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Sentence Completions

Link of the Day

Have you caught the flu?  Have you had a flu shot?  Even something as mundane as the flu virus can make a great current event for your SAT essay.  Instead of focusing on your own experiences, take a broader look at the debate about flu vaccinations.  Read this article, looking for themes that are likely to show up on the SAT.  Be sure to scrutinize how the people in this article make the choices that they make.  If you choose to use this as one of your current event examples, memorize some specific details and facts so that your essay includes more than vague generalizations.  For those of you about to take the January SAT:  Take care of your health!  The SAT will seem much longer if you are sick! 

Critical Reading: Sentence Completions

Choose the word or set of words that, when inserted in the sentence, best fits the meaning of the sentence as a whole. 

Cover up your answer choices and read carefully so that you can predict a word to fill one of the blanks.  Make a prediction for the easier blank and eliminate the answer choices that do not match your prediction.  Do the same for the other blank.

Alvin is an exceedingly ------- person: he unselfishly ------- his friends without ever expecting anything in return.

Start with the blank that seems easier.  What would an unselfish person do for his friends?  Help them!  Use the word “helps” as your prediction, and look down at your answer choices.

(A) opportunistic . . supports
(B) noble . . undermines
(C) bemused . . aids
(D) caustic . . neglects
(E) altruistic . . assists

(A) "Supports" can mean "helps".  Keep this choice.  (B) Undermining someone is the opposite of helping them.  Eliminate this choice.  (C) "Aids" and "helps" are synonyms.  Keep this choice.  (D) Neglecting someone is not helping!  Eliminate this choice.  (E) "Assists" and "helps" are synonyms.  Keep this choice.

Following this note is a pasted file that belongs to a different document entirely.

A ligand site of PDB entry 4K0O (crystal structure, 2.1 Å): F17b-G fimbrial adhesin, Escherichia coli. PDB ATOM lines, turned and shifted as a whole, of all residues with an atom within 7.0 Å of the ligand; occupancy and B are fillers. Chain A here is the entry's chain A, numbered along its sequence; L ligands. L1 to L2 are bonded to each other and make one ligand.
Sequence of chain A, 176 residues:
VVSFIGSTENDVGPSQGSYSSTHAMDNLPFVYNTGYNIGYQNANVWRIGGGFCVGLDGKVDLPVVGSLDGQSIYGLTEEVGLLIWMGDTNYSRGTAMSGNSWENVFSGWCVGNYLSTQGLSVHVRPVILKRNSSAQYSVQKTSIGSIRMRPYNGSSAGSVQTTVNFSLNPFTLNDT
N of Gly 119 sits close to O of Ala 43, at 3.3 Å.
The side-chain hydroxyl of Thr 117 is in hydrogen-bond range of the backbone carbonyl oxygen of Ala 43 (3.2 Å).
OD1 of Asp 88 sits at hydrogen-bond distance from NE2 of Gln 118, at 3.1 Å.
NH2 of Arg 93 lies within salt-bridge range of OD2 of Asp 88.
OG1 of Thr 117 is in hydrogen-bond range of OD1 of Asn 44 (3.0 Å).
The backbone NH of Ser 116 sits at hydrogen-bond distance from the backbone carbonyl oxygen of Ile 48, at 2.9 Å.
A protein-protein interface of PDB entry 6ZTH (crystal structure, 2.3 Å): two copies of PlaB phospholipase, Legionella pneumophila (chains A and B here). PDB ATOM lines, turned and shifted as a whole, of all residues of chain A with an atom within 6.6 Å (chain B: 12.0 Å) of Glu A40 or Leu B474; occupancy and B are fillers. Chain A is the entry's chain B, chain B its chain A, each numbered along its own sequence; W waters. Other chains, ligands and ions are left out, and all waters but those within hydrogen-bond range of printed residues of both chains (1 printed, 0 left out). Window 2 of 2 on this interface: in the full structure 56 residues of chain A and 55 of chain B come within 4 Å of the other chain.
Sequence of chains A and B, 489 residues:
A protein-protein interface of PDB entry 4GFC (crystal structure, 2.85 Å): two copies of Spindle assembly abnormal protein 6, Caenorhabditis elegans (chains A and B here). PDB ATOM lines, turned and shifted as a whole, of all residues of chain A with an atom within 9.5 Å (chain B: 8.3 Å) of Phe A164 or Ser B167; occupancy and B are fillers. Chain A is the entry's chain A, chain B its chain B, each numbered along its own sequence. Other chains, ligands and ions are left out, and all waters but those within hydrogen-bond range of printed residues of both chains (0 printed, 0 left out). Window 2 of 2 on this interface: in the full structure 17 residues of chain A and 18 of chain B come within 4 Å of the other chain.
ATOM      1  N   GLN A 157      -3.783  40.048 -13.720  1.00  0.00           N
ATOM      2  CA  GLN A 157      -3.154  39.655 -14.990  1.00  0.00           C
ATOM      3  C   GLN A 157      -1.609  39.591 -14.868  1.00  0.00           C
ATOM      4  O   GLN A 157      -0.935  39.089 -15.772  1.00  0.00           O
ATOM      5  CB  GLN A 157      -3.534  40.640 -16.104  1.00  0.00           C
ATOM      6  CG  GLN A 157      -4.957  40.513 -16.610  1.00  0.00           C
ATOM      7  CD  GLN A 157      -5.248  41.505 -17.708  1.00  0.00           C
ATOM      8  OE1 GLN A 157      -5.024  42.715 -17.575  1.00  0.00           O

Now look back at the first blank.  Right after the blank, you read that Alvin is unselfish.  Predict that Alvin is an “unselfish” person, and look down at your remaining answer choices.

(A) opportunistic . . supports
(C) bemused . . aids
(E) altruistic . . assists

(A) Does "opportunistic" mean "unselfish?"  No.  People who are always looking for opportunities may just be looking for opportunities for themselves.  Eliminate this choice.  (C)  Don’t confuse the word “bemused” with the word “amused,” but they both refer to the way that one person feels.  You aren’t looking for a feeling word; you are looking for a word that means unselfish.  Eliminate this choice.  (E) This word comes from French: “autrui” means “to others.”  Altruistic people are concerned with others; they are unselfish.

The correct answer is (E).

Words used in this SC:
Opportunistic: taking advantage of situations (often selfishly)
Supports: helps or keeps from falling
Noble: honorable or aristocratic
Undermines: hinders or sabotages
Bemused: confused or preoccupied
Aids: helps
Caustic: burning, sharp or bitter (often refers to language)
Neglects: disregards, fails to care for
Altruistic: Unselfishly concerned for others (Knowsys word!)
Assists: helps


On sat.collegeboard.org, 72% of the responses were correct.

For more help with SAT vocabulary, visit www.myknowsys.com!